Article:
Other great locations for vintage Cherish The Dress™ shoots include classic yachts and ships. There’s a 1950s super yacht moored in Bristol called Harmony with teak decks and oak paneled cabins. Art Deco hotels and old theaters with classic dressing rooms and foyers are great vintage locations too.
Lighting with the classic Fresnel spotlight. The vast majority of shots taken on the workshop were lit with continuous light from a Fresnel spot light or two mixed with the ambient daylight. Chris also shot using his panel light reflector to redirect the sun and I rigged Speedlights on stands for a couple of the pictures for the purposes of covering the syllabus in this full on training event.
The Arri 300w and 150w Junior Fresnel spotlights I used are mains operated and provide precise control of the light direction and intensity pattern via use of the flood/spot control and the barn doors. It’s not just the control that makes these lights special, it’s the quality of light created by these ‘soft edged’ spotlights that makes them sought after. I have just put into production a 12Ah battery with an inverter for the Arri 150w to make it mains independent. Details will follow very soon.
I also had my Kobold 400w HMI daylight balanced Fresnel Spotlight with me at the shoot. It’s not easy to get this kind of kit anymore but there is an exciting new range of HMIs Just arriving with us in the UK at the time of writing. They are Fresnel lights with built in ballasts from Lupo of Italy. These new compact, tough, lights will give the quantity and quality of light we need. They are low power, high output units with cool running. The great news is HMIs are daylight balanced too.
Back in the day, fresnel spotlight sizes were vast, 10,000w, 5,000w, 2,000w and 1000w were all common place on film sets and the 1k pup was considered a small lamp. Now with 800 ISO regarded as completely useable on most DSLRs a 650w lamp is considered fierce. The 300w Junior Fresnel light by Arri is the most popular size now among our customers with the 150w as a favourite second light.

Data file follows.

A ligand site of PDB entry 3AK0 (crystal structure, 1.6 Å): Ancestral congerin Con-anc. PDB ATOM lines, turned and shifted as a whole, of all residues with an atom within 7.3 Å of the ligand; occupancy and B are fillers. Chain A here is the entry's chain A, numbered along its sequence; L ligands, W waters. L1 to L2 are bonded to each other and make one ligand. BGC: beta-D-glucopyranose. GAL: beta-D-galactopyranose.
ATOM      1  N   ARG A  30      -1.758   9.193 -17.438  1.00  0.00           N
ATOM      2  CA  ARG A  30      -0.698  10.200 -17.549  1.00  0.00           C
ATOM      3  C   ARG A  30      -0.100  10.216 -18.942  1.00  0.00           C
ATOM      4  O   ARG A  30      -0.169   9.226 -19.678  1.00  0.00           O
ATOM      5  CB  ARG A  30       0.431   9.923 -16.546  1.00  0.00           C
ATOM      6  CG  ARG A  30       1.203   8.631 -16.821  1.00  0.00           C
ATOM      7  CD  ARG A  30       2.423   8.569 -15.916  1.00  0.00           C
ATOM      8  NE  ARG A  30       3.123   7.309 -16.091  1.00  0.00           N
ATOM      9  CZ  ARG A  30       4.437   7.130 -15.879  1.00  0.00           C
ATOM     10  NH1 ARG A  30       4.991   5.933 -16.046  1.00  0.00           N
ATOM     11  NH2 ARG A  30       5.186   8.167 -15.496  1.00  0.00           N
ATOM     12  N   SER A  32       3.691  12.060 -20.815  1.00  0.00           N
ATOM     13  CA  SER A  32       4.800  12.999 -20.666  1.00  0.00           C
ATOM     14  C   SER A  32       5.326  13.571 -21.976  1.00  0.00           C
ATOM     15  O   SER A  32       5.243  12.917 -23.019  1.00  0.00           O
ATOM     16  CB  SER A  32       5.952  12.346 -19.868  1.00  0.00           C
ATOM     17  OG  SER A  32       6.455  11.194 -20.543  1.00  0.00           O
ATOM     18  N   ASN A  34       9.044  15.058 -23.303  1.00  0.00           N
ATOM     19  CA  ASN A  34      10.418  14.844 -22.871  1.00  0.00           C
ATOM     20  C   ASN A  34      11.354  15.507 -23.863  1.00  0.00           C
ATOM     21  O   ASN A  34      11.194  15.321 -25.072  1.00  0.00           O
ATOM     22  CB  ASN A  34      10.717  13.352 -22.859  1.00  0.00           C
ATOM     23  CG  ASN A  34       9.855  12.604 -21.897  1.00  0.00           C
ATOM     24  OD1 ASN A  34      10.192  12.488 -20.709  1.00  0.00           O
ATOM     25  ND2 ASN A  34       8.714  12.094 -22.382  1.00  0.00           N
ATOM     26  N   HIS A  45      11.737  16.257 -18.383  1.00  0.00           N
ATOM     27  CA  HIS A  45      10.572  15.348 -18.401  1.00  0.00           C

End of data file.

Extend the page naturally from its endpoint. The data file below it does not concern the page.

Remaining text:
Lighting talk: Is continuous light is the way forward? More and more LED light units are entering our marketplace from China. They have multiple LED arrays and often have the ability to change colour temperature, or change focus by using LEDs of different properties in the same unit. These lights are low voltage, about 50w in power consumption delivering a light output equivalent to a 300w tungsten lamp. Because these lights are cool running they are perfect for TV news rooms and video installations. The light output is not pretty but it does illuminate very well.
Other lights coming into regular use are based on arrays of fluorescent tubes. These too are a bit too fragile for general location photography and are more suited to studio use.
It is likely that most of us will be using continuous light compatible with the video functionality of our DSLRs at some point soon. The new HMI Fresnel units we are about to import from Lupo, like our Arri 150w units will run off a battery with inverter or a mains supply. It is likely we will use the HMIs to supplement daylight both inside and out while the classic Arri 300w and 150w lamps will continue to be used to light tungsten lit interiors.
The other very popular continuous light I’ve not mentioned is the Lowel 100w battery light. It is the most compact of all my lights and will run from a 7Ah or a 12Ah battery. The Lowel is perfect for wedding shooters who need a fast,simple to use, compact hand holdable light.
Chris Hanley and I would love you to join us on a Vintage Cherish Shoot masterclass. You will shoot a fabulous set of pictures you can use for self promotion on your website, or in a portfolio. Plus you will get the knowledge needed to recreate the lighting and looks you see here. On the back of the success of this masterclass workshop we have added another date at the same location with the same models and team. Be part of this wonderful Vintage Cherish The Dress event on Tuesday 17th August.